Wednesday, February 24, 2016
Monday, February 22, 2016
Drone users face jail time, fines if they don't register
By Keith Laing - 02/22/16 02:48 PM EST
Drone users are facing the possibility of fines up to $27,500 and even jail time if they have not registered their devices with the federal government.
The Federal Aviation Administration's Feb. 19 deadline for drone registrations, which was set in December, has now passed.
The agency says "failure to register an aircraft may result in regulatory and criminal sanctions."
"The FAA may assess civil penalties up to $27,500," the FAA said in a frequently asked questions post on its website. "Criminal penalties include fines of up to $250,000 and/or imprisonment for up to three years."
The FAA is imposing a $5 fee for registrations, over the objections of drone advocates, but the agency provided refunds people who registered their drones within the first 30 days of the new requirement.
The agency said Monday that 368,472 drones were registered by midnight on Feb. 19, surpassing the number of airplanes that are on record with the federal government.
FAA Administrator Michael Huerta says he is encouraged by the response to the drone registration rules, which were implemented by the Transportation Department in December after an increase in the number of reported drone sightings by commercial airline pilots.
"The speed with which we were able to roll this out is a testament to the invaluable input we received from the diverse task force of stakeholders we brought together to work on this issue," he said in a recent speech at a drone policy summit in Washington.
"It’s proof that when government and industry partner, we can innovate, cut through red tape, and use technology to tackle emerging risks."
Drone users have complained about the fees, labeling them a "drone tax." A drone hobbyist in Silver Spring, Md. and a technology group have sued the FAA over the rules, arguing the mandate violates a federal law prohibiting the FAA from regulating recreational drones.
The FAA has defended the legality of the system, saying the agency has the authority to regulate all "aircrafts" that are flown in the U.S. The agency has also defended the drone registration fee is nominal.
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Posted by Pete Moss at 2/22/2016 06:41:00 PM
Saturday, February 06, 2016
Posted by Pete Moss at 2/06/2016 03:16:00 AM
Posted by Pete Moss at 2/06/2016 03:11:00 AM
Posted by Pete Moss at 2/06/2016 03:03:00 AM
Wednesday, February 03, 2016
HIT & RUN BLOG
[UPDATED] If You Registered Your Drone with the FAA, Kiss Your Privacy Goodbye
Whoops! The mandatory unmanned aerial vehicle database is public and searchable.
Katherine Mangu-Ward|Feb. 3, 2016 2:28 pm
docpop / photo on flickr
[UPDATE: CEI policy analyst and drone nerd Marc Scribner writes to note that while there are some personal drones listed in the public database, that list is of people who registered their drones under a 2012 rule governing commercial drones. Registrants under the December rules are not in there. At least not yet...]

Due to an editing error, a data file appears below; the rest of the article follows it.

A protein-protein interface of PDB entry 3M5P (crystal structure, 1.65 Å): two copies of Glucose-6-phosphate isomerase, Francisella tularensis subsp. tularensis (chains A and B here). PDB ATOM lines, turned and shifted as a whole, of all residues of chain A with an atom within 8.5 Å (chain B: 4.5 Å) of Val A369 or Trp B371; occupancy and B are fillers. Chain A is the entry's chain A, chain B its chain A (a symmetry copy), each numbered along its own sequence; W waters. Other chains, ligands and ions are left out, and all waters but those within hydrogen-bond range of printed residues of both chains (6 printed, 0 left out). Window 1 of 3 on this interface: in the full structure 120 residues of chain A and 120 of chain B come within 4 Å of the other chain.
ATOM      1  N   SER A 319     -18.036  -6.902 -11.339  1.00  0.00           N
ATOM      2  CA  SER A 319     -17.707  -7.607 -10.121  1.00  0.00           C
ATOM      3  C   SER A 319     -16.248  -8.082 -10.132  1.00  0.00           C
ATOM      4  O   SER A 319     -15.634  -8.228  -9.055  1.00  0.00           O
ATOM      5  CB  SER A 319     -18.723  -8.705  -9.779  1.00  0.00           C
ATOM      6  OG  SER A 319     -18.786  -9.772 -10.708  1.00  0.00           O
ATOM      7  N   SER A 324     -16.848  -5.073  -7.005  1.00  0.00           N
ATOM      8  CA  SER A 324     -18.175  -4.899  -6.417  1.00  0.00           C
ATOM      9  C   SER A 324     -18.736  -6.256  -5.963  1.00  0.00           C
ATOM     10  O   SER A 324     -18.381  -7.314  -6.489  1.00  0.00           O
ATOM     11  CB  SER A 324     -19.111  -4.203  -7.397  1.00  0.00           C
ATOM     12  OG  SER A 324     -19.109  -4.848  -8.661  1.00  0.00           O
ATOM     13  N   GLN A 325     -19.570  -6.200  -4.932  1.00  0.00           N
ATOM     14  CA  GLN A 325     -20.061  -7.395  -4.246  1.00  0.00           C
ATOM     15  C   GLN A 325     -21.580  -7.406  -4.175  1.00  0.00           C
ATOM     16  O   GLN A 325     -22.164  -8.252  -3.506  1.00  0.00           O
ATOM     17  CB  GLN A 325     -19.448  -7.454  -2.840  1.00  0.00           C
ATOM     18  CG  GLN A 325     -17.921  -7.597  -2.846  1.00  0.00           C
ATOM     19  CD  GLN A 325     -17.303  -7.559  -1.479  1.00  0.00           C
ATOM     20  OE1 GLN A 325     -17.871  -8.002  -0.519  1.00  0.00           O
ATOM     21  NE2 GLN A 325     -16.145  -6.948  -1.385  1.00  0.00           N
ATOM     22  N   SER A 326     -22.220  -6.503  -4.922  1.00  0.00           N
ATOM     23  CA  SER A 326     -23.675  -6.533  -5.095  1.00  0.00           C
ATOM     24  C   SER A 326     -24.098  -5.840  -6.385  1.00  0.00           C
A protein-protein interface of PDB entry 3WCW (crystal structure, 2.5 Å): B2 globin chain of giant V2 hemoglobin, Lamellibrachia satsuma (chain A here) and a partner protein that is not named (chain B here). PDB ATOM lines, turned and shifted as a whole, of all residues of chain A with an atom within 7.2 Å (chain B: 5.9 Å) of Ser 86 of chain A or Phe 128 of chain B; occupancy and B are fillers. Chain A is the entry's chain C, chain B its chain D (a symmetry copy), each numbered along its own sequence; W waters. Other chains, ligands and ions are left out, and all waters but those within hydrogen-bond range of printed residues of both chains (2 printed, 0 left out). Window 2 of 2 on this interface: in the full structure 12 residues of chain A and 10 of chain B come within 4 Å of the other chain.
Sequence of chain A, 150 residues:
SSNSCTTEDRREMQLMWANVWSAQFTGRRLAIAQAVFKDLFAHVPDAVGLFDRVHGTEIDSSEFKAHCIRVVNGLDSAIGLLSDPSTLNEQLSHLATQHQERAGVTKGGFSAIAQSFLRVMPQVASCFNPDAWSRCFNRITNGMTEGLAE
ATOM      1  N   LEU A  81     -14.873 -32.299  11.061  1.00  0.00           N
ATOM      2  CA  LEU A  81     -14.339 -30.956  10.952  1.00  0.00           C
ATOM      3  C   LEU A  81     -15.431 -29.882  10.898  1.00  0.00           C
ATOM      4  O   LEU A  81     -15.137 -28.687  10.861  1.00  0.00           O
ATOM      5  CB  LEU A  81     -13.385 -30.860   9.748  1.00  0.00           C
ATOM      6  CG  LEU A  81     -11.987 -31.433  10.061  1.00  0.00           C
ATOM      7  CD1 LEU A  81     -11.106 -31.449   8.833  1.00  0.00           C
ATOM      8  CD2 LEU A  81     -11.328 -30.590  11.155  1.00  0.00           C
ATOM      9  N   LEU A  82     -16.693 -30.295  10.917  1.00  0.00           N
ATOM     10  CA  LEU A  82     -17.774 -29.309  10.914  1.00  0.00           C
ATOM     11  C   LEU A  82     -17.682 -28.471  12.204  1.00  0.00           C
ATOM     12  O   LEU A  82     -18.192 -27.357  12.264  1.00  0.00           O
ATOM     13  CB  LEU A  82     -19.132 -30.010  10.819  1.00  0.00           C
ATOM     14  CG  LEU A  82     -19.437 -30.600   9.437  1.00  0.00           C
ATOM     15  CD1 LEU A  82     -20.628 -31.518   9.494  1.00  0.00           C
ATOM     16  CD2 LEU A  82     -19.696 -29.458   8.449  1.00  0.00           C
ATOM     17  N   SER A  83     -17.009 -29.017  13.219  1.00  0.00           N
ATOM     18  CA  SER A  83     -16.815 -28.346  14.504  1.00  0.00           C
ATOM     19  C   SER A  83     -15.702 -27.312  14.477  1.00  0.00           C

Are you a law-abiding drone owner who registered your unmanned aerial vehicle with the federal government? Congratulations! Total strangers can now find your name, address, and lots of stuff about your fun toy in a public, searchable database!
Late last year, the Federal Aviation Administration (FAA) announced that virtually everyone who owns a drone (a drone's a drone, no matter how small, it seems) would have to register their flying computers for $5 a pop with the federal government. The penalty for failing to register: civil fines of up to $27,500 and criminal penalties of up to $250,000 and imprisonment for three years.
Reason's Scott Shackford has written about the failure of the FAA to actually convince most people to register theirdrones.
And thank goodness for that incompetence, since it will offset this latest revelation of incompetence: The 300,000 entries in the federal UAV registry are public, searchable, and downloadable, despite claims by the feds to the contrary, Engadget reports.
Go ahead, search vehicle registrations in your neighborhood right here on this handy official webpage!
This registry includes private planes as well, but scan for "UAVs under 55 lbs" to see drones that have been registered under the new law.
What's more, as the think tank Heritage notes in a report released yesterday, the FAA registry fails to accomplish its stated goals of improving safety, providing accountability, and offering education to drone owners.
"It is clear that this regulatory response was rushed and arbitrary," conclude authors Jason Snead and John-Michael Seibler, "but there is also a pernicious side effect to this purposeless regulation: Otherwise innocent people are now exposed to criminal liability for no valid purpose."
Add to that list that innocent people have now had their privacy undermined as well.
Katherine Mangu-Ward is managing editor of Reason.
Follow Katherine Mangu-Ward on Twitter
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Posted by Pete Moss at 2/03/2016 06:52:00 PM
Monday, February 01, 2016
Posted by Pete Moss at 2/01/2016 12:25:00 PM
Posted by Pete Moss at 2/01/2016 12:19:00 PM
Posted by Pete Moss at 2/01/2016 12:15:00 PM